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Install heavy door in ICF wall

ronsomething | Posted in GBA Pro Help on

I’m building a house with ICF, 6″ core with 2.5 inches of foam on each side. The exterior door that I’m installing is a pretty heavy steel door, and I’m using a hollow steel frame, standard width, which will  not be cast into the concrete. The frame will be punched and dimpled and installed after the walls cure. There will be no wood bucks.
I want to make sure the door and frame are sturdy and secured well…kids tend to close the door hard. I also want to install the door on the interior edge of the wall so it opens 180 degrees to the interior, and I’d rather not use throw hinges. 

The issue I’m running in to is that if I move the door/frame to the interior edge, then only half of the frame has concrete behind it to attach it to. The other half will have foam behind it, and thus nothing sturdy to secure the interior half of the frame to. I worry that the metal frame will sorta twist as the door opens and closes b/c only half of it is well secured to the concrete.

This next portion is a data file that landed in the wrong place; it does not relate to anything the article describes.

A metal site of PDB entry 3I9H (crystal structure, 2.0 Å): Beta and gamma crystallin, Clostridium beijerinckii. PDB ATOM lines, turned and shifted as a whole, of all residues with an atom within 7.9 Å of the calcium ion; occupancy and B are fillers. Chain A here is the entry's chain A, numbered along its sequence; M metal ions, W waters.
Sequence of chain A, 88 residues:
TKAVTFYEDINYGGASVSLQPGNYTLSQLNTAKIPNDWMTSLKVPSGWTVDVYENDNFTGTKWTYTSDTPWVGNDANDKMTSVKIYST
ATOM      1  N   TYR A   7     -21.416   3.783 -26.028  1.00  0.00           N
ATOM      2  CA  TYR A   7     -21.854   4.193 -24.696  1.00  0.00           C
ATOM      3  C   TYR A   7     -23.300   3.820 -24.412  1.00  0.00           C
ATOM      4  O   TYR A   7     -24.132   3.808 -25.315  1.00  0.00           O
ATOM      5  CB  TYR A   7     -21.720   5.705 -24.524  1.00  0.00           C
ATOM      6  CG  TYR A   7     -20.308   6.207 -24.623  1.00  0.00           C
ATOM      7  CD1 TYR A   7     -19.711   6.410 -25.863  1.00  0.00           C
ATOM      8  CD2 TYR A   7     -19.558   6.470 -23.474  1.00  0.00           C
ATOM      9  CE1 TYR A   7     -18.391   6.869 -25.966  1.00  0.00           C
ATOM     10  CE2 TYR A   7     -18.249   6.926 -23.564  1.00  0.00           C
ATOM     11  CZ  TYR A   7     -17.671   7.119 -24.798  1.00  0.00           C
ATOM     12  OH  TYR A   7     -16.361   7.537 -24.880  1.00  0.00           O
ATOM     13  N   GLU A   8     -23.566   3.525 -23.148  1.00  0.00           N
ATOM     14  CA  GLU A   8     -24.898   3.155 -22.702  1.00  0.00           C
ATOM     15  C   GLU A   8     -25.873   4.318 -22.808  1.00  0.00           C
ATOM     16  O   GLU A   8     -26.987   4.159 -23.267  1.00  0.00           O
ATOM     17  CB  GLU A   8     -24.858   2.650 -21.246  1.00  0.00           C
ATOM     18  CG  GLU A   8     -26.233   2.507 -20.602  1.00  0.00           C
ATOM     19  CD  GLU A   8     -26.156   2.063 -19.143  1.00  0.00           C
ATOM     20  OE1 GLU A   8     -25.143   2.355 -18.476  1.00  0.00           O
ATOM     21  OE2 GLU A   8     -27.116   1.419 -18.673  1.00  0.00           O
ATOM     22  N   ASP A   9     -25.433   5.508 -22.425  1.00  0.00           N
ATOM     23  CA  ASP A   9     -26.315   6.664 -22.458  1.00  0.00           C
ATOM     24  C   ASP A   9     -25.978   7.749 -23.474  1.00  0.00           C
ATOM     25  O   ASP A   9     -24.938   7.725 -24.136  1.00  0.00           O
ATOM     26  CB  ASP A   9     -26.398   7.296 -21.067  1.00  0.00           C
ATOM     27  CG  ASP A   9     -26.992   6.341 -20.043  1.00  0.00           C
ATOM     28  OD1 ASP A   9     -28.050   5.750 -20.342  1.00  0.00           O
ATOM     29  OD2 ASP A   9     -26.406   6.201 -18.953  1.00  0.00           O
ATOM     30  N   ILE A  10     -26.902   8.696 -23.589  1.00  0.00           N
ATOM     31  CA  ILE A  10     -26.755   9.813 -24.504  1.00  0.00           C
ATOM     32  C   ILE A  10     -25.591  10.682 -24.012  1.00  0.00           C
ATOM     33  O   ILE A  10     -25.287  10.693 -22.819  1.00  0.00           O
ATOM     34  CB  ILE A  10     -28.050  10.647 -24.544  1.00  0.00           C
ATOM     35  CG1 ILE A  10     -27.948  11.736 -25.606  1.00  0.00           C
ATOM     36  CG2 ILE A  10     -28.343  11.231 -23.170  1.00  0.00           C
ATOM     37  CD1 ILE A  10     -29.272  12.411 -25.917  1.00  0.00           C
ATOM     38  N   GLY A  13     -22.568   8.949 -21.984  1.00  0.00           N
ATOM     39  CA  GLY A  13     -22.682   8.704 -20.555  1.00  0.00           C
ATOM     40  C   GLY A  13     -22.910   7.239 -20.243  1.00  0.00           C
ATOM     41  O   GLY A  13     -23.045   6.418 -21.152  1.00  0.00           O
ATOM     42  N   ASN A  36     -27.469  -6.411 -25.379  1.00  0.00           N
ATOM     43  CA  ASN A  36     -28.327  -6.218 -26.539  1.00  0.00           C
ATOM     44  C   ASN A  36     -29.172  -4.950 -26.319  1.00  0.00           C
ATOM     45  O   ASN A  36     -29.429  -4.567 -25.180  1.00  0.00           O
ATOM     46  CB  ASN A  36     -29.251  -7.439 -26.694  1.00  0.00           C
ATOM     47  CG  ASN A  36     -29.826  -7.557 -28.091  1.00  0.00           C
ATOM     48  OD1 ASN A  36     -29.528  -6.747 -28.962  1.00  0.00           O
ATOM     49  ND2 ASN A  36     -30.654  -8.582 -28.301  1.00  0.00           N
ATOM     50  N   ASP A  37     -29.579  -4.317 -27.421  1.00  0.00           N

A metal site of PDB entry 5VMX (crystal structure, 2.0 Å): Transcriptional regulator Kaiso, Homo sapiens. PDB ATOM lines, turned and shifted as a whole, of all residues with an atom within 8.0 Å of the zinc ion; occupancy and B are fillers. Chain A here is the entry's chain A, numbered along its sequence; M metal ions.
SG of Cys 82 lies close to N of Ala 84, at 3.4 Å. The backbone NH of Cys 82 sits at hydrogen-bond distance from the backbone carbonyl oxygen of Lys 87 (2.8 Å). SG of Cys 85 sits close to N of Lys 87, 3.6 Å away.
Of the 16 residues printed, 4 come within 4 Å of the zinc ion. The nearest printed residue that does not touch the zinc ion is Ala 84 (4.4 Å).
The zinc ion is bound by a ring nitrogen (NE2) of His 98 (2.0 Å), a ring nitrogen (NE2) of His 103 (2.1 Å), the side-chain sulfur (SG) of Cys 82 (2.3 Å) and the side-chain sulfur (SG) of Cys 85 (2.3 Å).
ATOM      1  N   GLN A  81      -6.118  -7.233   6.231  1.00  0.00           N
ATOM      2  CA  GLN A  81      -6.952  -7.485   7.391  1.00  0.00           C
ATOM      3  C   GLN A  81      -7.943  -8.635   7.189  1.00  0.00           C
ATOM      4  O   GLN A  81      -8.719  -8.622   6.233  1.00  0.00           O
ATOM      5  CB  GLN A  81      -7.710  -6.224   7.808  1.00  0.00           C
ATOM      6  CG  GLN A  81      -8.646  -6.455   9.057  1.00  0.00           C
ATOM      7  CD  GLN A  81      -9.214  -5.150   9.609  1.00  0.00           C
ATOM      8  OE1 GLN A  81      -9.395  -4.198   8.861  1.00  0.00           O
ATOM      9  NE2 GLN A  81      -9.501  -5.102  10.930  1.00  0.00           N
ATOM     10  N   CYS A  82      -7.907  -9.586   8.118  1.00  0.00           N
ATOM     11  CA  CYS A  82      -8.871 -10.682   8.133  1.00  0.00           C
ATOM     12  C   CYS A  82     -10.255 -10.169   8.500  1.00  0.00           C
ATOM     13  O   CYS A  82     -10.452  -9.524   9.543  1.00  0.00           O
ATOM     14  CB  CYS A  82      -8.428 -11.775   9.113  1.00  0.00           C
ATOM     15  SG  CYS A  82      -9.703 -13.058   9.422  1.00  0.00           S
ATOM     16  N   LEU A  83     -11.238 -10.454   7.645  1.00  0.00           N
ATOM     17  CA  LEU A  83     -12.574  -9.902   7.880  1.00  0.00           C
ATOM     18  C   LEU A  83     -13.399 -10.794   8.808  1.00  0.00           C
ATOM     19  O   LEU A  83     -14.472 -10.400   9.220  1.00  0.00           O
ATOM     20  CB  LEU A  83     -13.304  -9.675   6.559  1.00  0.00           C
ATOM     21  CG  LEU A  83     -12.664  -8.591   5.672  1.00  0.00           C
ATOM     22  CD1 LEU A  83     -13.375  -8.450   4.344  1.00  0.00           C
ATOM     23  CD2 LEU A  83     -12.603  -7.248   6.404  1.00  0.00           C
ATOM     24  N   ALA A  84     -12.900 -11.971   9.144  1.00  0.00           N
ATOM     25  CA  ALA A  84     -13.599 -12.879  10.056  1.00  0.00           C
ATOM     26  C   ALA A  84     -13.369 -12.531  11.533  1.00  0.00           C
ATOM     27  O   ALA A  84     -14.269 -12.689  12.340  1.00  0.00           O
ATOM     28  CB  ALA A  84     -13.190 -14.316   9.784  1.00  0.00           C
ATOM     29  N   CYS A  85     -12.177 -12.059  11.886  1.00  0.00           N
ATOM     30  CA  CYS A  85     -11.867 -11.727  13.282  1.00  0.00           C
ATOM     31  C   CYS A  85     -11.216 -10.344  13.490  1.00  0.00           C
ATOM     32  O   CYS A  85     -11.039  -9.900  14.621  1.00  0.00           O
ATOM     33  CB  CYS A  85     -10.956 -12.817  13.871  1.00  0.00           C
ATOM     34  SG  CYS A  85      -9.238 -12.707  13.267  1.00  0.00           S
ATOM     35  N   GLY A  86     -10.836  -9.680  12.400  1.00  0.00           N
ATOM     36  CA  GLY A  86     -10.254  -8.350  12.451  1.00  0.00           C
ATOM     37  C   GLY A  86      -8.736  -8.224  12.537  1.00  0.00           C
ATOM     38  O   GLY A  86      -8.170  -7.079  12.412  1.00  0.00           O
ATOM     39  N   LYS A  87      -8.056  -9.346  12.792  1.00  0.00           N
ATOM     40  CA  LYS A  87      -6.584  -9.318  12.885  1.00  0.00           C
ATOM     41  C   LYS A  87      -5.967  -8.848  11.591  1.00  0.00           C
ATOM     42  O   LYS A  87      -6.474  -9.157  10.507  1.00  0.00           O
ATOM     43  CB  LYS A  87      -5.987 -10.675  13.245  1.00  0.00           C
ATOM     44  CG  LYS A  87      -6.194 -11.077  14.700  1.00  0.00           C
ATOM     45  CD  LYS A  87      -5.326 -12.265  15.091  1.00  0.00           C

Any ideas?

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  1. user-5946022 | | #1

    Correct to be worried about this. HM frames twist.

    1. Can you order a HM frame with a deep throat dimension so the center of the frame is well within the concrete area, so at least the anchors go into concrete?
    2. Can you install a cold form steel stud against the ICF? These are usually C channel type - I'd let the open part face the HM frame. The C will give some more rigidity to the HM frame and reduce the twisting without taking any space from the rough opening if you get one sized to fit within the HM throat dimension.
    3. Are you putting drywall on your ICF? You can get straps that clip into the HM frame and then surface fasten - they usually fasten to Cold form or Light gauge metal studs, but there is no reason you could not fasten them through the ICP into the concrete with long fasteners. If you install about three on each side they will work together to keep the HM frame from racking.
    4. Get a knock down HM frame. Install the jambs first by removing some of the foam inside the rough opening to expose the concrete in several places each side, drive some pins into the concrete that stick out into the frame throat, put some bonding agent on the concrete, the grout fill the knock down jambs. Be sure to block out the hinge and strike pockets before you grout fill. It won't go anywhere. Then put the header in.

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